12 (1883); Ward, "Onygena equina, a horn-destroying fungus," Phil.
The most familiar Anthozoan is the common sea-anemone, Actinia equina, L., and it will serve, although it does not form a skeleton or corallum, as a good example of the structure of a typical Anthozoan polyp or zooid.
The individual animal or zooid of Actinia equina has the form of a column fixed by one extremity, called the base, to a rock or other object, and bearing at the opposite extremity a crown of tentacles.
In Actinia equina the mesogloea consists of fine fibres imbedded in a homogeneous matrix, and between the fibres are minute branched or spindle-shaped cells.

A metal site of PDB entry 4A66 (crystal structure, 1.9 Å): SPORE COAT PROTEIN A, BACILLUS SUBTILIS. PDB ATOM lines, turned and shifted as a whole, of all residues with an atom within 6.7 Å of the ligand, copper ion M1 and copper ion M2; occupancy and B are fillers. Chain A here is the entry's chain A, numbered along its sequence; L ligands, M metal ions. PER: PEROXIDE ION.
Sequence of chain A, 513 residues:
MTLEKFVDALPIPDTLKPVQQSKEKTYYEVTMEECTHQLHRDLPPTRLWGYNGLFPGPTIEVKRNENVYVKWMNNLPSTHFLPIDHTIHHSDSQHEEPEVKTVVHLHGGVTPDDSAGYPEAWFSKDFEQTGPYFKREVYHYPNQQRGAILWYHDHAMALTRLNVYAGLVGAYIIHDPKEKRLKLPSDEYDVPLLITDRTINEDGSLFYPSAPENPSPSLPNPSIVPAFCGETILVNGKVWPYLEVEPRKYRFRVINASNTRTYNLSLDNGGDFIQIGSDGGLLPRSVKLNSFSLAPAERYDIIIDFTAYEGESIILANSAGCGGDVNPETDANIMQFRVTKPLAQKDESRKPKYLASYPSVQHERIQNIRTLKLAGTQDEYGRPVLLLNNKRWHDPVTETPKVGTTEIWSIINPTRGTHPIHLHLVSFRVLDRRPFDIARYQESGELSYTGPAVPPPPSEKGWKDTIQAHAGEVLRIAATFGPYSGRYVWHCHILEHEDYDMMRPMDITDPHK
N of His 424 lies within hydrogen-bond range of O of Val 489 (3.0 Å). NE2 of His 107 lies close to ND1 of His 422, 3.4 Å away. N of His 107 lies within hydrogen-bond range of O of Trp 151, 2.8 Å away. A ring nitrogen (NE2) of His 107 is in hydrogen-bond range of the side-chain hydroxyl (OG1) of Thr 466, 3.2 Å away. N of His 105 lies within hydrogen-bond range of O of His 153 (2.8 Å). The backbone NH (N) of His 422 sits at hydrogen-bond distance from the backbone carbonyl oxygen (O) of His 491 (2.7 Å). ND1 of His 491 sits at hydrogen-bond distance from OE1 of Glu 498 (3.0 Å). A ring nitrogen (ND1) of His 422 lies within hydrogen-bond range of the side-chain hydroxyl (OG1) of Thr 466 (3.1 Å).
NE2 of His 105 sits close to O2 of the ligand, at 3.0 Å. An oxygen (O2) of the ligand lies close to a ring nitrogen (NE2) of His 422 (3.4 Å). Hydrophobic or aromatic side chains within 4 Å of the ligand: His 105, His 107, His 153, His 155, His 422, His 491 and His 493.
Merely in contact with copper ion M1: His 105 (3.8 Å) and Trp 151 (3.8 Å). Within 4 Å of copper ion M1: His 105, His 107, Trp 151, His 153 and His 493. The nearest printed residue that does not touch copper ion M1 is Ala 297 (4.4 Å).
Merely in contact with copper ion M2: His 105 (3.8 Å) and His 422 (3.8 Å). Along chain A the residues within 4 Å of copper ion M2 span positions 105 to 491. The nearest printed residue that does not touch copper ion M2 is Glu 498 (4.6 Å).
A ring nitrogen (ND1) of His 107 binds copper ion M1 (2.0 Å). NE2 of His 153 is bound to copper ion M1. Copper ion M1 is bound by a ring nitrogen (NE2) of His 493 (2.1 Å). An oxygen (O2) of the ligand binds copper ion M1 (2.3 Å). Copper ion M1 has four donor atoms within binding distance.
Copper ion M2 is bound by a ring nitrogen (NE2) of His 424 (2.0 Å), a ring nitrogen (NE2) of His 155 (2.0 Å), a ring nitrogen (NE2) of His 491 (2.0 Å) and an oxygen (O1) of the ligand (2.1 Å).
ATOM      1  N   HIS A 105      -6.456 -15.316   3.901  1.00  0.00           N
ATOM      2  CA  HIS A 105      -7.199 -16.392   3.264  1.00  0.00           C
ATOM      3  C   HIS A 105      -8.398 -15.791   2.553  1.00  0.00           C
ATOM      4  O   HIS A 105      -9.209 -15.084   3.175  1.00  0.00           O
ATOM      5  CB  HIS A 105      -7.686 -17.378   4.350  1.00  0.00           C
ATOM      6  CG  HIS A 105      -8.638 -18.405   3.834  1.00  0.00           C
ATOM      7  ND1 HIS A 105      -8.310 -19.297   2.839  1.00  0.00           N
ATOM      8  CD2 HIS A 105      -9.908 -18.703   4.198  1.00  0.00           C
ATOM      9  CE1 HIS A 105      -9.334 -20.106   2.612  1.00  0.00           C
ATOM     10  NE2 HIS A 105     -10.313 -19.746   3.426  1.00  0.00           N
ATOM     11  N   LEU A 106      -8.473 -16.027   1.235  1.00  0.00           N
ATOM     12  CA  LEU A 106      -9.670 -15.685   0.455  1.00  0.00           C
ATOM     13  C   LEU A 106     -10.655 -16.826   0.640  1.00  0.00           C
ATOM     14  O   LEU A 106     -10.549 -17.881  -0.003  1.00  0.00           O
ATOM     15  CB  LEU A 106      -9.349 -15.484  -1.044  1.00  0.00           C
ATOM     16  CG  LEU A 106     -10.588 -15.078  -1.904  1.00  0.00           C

In the common sea-anemone, Actinia equina (which has already been quoted as a type of Anthozoan structure), the mesenteries are numerous and are arranged in cycles.
In Actinia equina the Edwardsia stage is arrived at somewhat differently.
As far as the anatomy of the zooid is concerned, the majority of the stony or madreporarian corals agree exactly with the soft-bodied Actinians, such as Actinia equina, both in the number and arrange 4 4 ¢ 2 4 FIG.